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Jiro-Dreams-of-Sushi_320

Jiro-Dreams-of-Sushi_320

This article on the trials of become a genuine Japanese sushi chef is interesting:

To the untutored, a little ball of rice with a slice of raw fish on top may look like a simple affair.

But students on the twice-yearly course in Tokyo soon learn that for masters of the art, there is so much more to it than meets the eye.

“The best students will take at least two years before they can do this properly,” said teacher Kazuki Shimoyama. “The slowest may take four.”

And before they even get to the stage where they are allowed to combine the delicately formed nigiri (rice balls) with a slice of sashimi, they have to learn how to cut the fish.

2-4 years just to gain basic competence as a sushi chef. To reach the highest level can take many more years, under the guidance of masters who make Marine drill sergeants look like wimps.

This tradition of seeking perfection through self-control and commitment (called Shokunin) involves an obligation to serve society as well. It is one of the moral ideals at the center of Japanese culture.

The comments on this article (at an alternative site) were quite interesting as well. Here is one representative comment regarding the complexities of sushi preparation and appreciation:

Self congratulatory hogwash.The most vital ingredient for any “connoisseur” to enjoy any of this claptrap is to be told it’s “special” so they can fawn all over it and pretend they “see” how “special” it is.

I run into this “anti-snob”, “faux populist” attitude regarding wine as well. I understand the attractions of thinking someone with esoteric expertise is really a charlatan. It saves one the trouble of having to learn anything, without suffering any loss of self-esteem for one’s ignorance, while serving up a dollop of extra self-esteem at having exposed the unclothed emperor. That is quite a psychological payoff!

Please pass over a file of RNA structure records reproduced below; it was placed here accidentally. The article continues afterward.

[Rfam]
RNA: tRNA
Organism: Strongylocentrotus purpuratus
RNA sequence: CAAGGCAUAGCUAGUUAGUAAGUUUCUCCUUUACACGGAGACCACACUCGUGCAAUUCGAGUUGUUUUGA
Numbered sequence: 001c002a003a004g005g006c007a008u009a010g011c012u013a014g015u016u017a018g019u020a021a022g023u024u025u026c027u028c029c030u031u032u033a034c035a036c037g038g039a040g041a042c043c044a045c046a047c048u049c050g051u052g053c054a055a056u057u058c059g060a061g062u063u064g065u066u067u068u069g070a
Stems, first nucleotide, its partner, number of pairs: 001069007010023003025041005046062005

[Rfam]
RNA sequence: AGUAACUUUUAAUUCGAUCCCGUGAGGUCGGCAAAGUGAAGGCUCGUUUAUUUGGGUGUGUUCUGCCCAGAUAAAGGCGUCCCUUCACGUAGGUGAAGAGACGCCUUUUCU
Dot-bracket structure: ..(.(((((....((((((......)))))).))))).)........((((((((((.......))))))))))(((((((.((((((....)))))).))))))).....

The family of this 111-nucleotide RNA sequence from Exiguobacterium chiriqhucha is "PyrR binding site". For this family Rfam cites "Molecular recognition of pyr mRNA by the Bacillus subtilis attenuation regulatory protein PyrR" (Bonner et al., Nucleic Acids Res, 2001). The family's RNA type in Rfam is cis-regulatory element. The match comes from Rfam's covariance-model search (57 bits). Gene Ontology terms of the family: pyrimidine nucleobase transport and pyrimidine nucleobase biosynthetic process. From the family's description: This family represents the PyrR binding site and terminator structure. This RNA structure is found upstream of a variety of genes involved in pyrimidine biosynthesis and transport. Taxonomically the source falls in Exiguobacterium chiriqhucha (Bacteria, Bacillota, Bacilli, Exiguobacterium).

The finer points of wine, whiskey, sushi and many other foods require training and experience to discern. Why would someone who lacks such training have the standing to make the judgment expressed in the comment. This is the general problem with these anti-snob arguments; they are typically made by people who lack the experience to discern what they dismiss as absent.

No doubt snobbery is a bad thing’; but when expertise born of training and commitment is dismissed as snobbery we are in the realm of the stupid.

So are these Japanese chefs suffering unnecessarily, toiling for years to grasp something that a few lessons in knife skills could provide? Being outside that culture, and lacking expertise in the appreciation of sushi I can’t say for sure.

But the world tends not to work in that way. We tend to gravitate towards the path of least resistance, the way that requires less time and fewer resources. It is doubtful that for centuries the sushi chefs who undergo this discipline and devote such time and energy to it are delusional. If there were no difference between sushi created by the accomplished chef and sushi created by the novice I doubt this practice would have lasted centuries.

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